Skip to content ↓

Early Reading and Phonics - 3 I's


Phonics (reading and spelling)

At Hempstalls Primary School, we believe that all our children can become fluent readers and writers. This is why we teach reading through Little Wandle Letters and Sounds Revised, which is a systematic and synthetic phonics programme. We start teaching phonics in Reception and follow the Little Wandle Letters and Sounds Revised progression, which ensures children build on their growing knowledge of the alphabetic code, mastering phonics to read and spell as they move through school.

As a result, all our children are able to tackle any unfamiliar words as they read. At Hempstalls Primary School, we also model the application of the alphabetic code through phonics in shared reading and writing, both inside and outside of the phonics lesson and across the curriculum. We have a strong focus on language development for our children because we know that speaking and listening are crucial skills for reading and writing in all subjects.


At Hempstalls Primary School, we value reading as a crucial life skill. By the time children leave us, they read confidently for meaning and regularly enjoy reading for pleasure. Our readers are equipped with the tools to tackle unfamiliar vocabulary. We encourage our children to see themselves as readers for both pleasure and purpose.

Because we believe teaching every child to read is so important, we have a Reading Leader who drives the early reading programme in our school. This person is highly skilled at teaching phonics and reading, and they monitor and support our reading team, so everyone teaches with fidelity to the Little Wandle Letters and Sounds Revised programme.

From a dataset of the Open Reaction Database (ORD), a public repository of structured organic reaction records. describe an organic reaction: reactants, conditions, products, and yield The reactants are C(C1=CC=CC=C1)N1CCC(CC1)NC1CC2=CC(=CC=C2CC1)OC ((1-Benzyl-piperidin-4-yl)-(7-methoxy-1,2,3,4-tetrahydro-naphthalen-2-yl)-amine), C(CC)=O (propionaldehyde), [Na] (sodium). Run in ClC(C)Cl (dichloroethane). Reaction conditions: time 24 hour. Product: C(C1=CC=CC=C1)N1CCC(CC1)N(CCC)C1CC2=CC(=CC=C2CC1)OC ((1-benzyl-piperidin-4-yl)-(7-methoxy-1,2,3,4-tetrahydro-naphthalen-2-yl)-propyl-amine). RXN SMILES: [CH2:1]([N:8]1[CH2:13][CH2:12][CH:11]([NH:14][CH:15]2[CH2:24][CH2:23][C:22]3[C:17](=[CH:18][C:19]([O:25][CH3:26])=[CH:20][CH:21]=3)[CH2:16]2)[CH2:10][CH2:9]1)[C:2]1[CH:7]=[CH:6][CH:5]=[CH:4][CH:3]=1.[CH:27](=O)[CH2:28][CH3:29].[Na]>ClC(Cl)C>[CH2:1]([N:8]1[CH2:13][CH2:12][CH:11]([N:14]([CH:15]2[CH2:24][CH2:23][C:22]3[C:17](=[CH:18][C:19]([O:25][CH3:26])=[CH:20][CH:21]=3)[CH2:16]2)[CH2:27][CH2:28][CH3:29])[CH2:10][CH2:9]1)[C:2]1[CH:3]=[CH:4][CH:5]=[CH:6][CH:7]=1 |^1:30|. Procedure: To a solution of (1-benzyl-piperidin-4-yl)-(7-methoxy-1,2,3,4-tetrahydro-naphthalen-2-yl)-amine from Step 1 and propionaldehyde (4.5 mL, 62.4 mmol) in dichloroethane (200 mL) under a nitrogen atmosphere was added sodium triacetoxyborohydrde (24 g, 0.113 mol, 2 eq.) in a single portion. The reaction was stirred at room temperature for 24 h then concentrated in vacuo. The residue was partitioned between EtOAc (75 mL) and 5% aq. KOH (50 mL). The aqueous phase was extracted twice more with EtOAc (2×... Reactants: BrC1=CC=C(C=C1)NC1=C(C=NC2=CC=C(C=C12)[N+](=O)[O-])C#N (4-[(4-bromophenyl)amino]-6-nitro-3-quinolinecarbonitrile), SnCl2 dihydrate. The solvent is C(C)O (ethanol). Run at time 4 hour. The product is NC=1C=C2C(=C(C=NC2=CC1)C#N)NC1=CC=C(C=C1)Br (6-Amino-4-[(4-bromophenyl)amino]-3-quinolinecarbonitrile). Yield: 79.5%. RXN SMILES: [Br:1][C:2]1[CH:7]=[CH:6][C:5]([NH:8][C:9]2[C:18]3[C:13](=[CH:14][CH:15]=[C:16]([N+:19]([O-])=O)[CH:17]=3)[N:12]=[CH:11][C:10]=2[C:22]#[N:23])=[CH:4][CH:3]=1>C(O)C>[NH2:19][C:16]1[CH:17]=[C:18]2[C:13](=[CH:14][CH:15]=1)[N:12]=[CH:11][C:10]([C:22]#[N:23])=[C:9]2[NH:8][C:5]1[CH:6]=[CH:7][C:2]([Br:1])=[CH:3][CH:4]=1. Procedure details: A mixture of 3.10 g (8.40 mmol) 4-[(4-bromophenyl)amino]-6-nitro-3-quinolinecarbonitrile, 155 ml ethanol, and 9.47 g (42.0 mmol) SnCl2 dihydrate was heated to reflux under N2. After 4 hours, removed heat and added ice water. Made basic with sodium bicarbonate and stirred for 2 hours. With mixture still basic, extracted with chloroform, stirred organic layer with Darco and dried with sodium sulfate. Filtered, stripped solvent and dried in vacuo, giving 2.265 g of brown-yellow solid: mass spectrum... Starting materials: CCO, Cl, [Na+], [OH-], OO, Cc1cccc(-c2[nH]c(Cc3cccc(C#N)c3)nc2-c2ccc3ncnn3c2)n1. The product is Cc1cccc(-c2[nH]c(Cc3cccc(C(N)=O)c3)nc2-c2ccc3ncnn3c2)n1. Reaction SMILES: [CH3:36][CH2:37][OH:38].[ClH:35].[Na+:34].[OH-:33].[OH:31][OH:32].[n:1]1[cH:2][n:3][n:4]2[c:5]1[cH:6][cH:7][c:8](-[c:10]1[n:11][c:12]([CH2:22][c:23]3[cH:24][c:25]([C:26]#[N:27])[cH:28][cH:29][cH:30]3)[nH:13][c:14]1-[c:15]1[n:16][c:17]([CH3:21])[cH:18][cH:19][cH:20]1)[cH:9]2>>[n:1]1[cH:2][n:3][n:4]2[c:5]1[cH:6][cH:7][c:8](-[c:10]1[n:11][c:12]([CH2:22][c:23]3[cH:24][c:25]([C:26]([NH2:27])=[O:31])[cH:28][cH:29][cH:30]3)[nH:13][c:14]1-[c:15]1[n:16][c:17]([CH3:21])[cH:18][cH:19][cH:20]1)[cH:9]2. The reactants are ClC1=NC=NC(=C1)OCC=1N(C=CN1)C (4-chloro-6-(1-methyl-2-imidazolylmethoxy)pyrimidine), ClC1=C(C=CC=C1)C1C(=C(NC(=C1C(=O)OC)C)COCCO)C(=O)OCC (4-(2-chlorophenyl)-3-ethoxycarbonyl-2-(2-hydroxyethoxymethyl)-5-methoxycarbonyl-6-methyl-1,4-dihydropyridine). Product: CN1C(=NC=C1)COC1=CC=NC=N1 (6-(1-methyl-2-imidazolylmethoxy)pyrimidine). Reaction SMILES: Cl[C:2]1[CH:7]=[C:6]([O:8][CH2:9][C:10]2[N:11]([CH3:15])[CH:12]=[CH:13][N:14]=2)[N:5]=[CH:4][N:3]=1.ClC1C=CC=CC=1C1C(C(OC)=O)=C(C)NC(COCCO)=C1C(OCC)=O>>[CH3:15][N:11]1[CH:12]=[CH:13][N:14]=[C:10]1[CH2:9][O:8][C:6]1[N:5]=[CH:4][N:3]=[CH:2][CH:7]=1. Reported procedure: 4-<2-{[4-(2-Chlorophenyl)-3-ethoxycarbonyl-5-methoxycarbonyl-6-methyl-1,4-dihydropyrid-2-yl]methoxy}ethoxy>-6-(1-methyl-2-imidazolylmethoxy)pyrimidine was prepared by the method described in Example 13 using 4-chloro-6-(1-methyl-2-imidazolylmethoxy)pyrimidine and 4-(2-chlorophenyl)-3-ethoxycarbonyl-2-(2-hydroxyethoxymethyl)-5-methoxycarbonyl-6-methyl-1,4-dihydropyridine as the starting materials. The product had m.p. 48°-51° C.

Foundations for phonics

  • We provide a balance of child-led and adult-led experiences for all children that meet the curriculum expectations for ‘Communication and language’ and ‘Literacy’. These include:
    • Sharing high-quality stories and poems
    • Learning a range of nursery rhymes and action rhymes
    • Activities that develop focused listening and attention, including oral blending
    • Attention to high-quality language.
  • We ensure children are well prepared to begin learning grapheme-phoneme correspondences (GPCs) and blending in Reception.

Daily phonics lessons in Reception and Year 1

  • We teach phonics for 30 minutes a day. In Reception, we build from 10-minute lessons, with additional daily oral blending games, to the full-length lesson as quickly as possible. Each Friday, we review the week’s teaching to help children become fluent readers.
  • Children make a strong start in Reception: teaching begins in Week 2 of the Autumn term.
  • We follow the Little Wandle Letters and Sounds Revised expectations of progress:
    • Children in Reception are taught to read and spell words using Phase 2 and 3 GPCs, and words with adjacent consonants (Phase 4) with fluency and accuracy.
    • Children in Year 1 review Phase 3 and 4 and are taught to read and spell words using Phase 5 GPCs with fluency and accuracy.

Daily Keep-up lessons ensure every child learns to read

  • Any child who needs additional practice has daily Keep-up support, taught by a fully trained adult. Keep-up lessons match the structure of class teaching, and use the same procedures, resources and mantras, but in smaller steps with more repetition, so that every child secures their learning.
  • We timetable daily phonics lessons for any child in Year 2 or 3 who is not fully fluent at reading or has not passed the Phonics Screening Check. These children urgently need to catch up, so the gap between themselves and their peers does not widen. We use the Little Wandle Letters and Sounds Revised assessments to identify the gaps in their phonic knowledge and teach to these using the Keep-up resources - at pace.
  • If any child in Year 3 to 6 has gaps in their phonic knowledge when reading or writing, we plan phonics ‘catch-up’ lessons to address specific reading/writing gaps. These short, sharp lessons last 10 minutes and take place at least three times a week.